It has been such a whirlwind since we have been home. We cannot thank everyone enough for all the support y’all have provided over the past four weeks. It would have been a much more difficult transition home without all the help. Thank you, thank you!
For now, you won’t see updates to the CaringBridge site. I will continue to blog on a little website we created at the following address: www.santiagothetiger.com (http://www.santiagothetiger.com/
). Here, you will find one to two updates a week along with photos and videos of our little tiger as well as resources we have come across. Feel free to post comments and resources of your own to this site. You will also be able to subscribe for updates.
We are forever grateful to everyone; the love we receive keeps us encouraged and inspired.
All our best,
Leslie, Cesar and Santiago
Welcome to our CaringBridge website. We are using it to keep family and friends updated in one place. We appreciate your support and words of hope and encouragement. Thank you for visiting.
Here is a copy of an email newsletter that was circulated to give a little context to Santi's condition:
We have wanted to give a thorough update to family and friends but haven’t had a chance. As some know from texts and social media, Cesar and I had our little boy, Santiago David Lugo, on Saturday, January 12th at 9:53 p.m. I can’t believe he is already a week old. He looks just like Cesar did as a baby—incredibly adorable. We are over the moon happy he is here and have so much gratitude given all we have been through this last week. Life certainly changed in an instant in more ways than one when he entered this world.
We are not really sure how or why, but after I delivered Santiago, I had some serious complications. I ended up with a uterine inversion that they were not able to fix in the delivery room. Therefore, about an hour after Santiago was born, they took me in for emergency surgery. This process resulted in significant blood loss in the operating room. Thanks to modern medicine, the doctors were able to stabilize me, but it was touch and go for a few hours. I was moved to the ICU after surgery and monitored closely until they felt comfortable enough to transfer me back to L&D recovery so I could be with our babe. They kept me in the hospital the week, and I was officially discharged yesterday. However, I am “rooming in” at Baylor Hospital so that I can be close to Santi as doctors continue to evaluate him this week. With this information, we will make decisions about next steps and how long I will “stay” in the hospital.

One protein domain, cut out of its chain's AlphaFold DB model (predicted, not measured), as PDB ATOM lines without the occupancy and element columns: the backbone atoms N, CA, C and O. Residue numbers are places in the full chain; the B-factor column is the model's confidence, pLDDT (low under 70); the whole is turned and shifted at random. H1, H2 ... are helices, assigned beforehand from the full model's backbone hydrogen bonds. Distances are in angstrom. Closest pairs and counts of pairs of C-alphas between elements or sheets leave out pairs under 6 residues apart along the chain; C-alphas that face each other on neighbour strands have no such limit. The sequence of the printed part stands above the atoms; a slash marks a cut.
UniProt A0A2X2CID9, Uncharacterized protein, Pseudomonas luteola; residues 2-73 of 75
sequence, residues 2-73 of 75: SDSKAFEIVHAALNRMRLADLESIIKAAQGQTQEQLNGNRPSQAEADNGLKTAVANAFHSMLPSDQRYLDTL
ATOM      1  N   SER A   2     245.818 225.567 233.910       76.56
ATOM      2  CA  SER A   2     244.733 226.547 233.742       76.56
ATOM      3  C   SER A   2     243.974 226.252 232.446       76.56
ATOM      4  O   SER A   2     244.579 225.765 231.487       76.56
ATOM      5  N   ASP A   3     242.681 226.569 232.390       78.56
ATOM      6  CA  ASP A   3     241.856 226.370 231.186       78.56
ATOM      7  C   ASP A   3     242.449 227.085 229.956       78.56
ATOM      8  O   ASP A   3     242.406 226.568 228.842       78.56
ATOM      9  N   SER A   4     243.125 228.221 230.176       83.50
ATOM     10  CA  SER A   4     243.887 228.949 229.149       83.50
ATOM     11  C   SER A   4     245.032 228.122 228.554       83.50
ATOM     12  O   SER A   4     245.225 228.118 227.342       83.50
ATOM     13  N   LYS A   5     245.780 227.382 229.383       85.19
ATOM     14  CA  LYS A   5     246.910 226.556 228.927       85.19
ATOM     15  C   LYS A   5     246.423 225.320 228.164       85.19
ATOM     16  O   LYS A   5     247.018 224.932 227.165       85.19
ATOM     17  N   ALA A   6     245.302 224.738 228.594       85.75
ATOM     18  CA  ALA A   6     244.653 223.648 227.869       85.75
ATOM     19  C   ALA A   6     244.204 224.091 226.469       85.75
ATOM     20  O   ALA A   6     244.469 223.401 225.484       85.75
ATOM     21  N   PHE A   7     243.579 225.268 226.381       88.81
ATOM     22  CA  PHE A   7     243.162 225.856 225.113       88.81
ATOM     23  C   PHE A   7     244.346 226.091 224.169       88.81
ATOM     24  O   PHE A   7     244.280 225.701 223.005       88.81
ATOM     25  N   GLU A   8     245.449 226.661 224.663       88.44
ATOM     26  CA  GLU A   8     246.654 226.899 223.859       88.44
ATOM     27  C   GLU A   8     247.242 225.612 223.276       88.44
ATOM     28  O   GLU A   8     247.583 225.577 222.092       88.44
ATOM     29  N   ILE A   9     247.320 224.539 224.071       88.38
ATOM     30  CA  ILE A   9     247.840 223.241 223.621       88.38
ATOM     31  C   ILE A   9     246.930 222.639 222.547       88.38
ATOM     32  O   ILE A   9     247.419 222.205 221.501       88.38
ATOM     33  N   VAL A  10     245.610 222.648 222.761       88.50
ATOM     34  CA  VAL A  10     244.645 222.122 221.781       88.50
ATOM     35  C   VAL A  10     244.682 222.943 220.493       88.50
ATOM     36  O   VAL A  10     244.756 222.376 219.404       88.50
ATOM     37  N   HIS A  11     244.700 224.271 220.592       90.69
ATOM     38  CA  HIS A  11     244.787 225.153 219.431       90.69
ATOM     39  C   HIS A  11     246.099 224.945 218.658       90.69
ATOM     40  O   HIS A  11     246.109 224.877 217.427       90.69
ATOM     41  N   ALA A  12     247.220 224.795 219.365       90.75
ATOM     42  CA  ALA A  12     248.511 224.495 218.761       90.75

Santiago’s Short-Term Status:
While I was in surgery, Cesar was able to spend quality time bonding with our little dude. Again, we are not really sure why, but when they took him to be evaluated as standard protocol, his temperature ran a little cold, and he also had minor fluctuations in his oxygen saturation. The pediatrician made the call to transfer him to the NICU early Sunday morning as a precaution. Since being there, his temperature has been fine, but his food uptake has been a little slow and oxygen has been fickle. However, he has progressed significantly, and we are hopeful they are going to be able to release him sometime this week.
While we are appreciative for the amazing care, the NICU sometimes feels like a merry-go-round that keeps on spinning, making it impossible to get off. Nonetheless, we are trusting the doctors and remembering to be grateful that we have around the clock care for our guy, giving us small windows to rest and recuperate.
Santiago’s Long-Term Status:
Completely unrelated to the reasons Santiago is in the NICU, we also want to share other news regarding his long-term condition. We have been waiting on test results to fill people in because there were and are still a lot of questions, and we wanted more information from the medical community before sharing anything.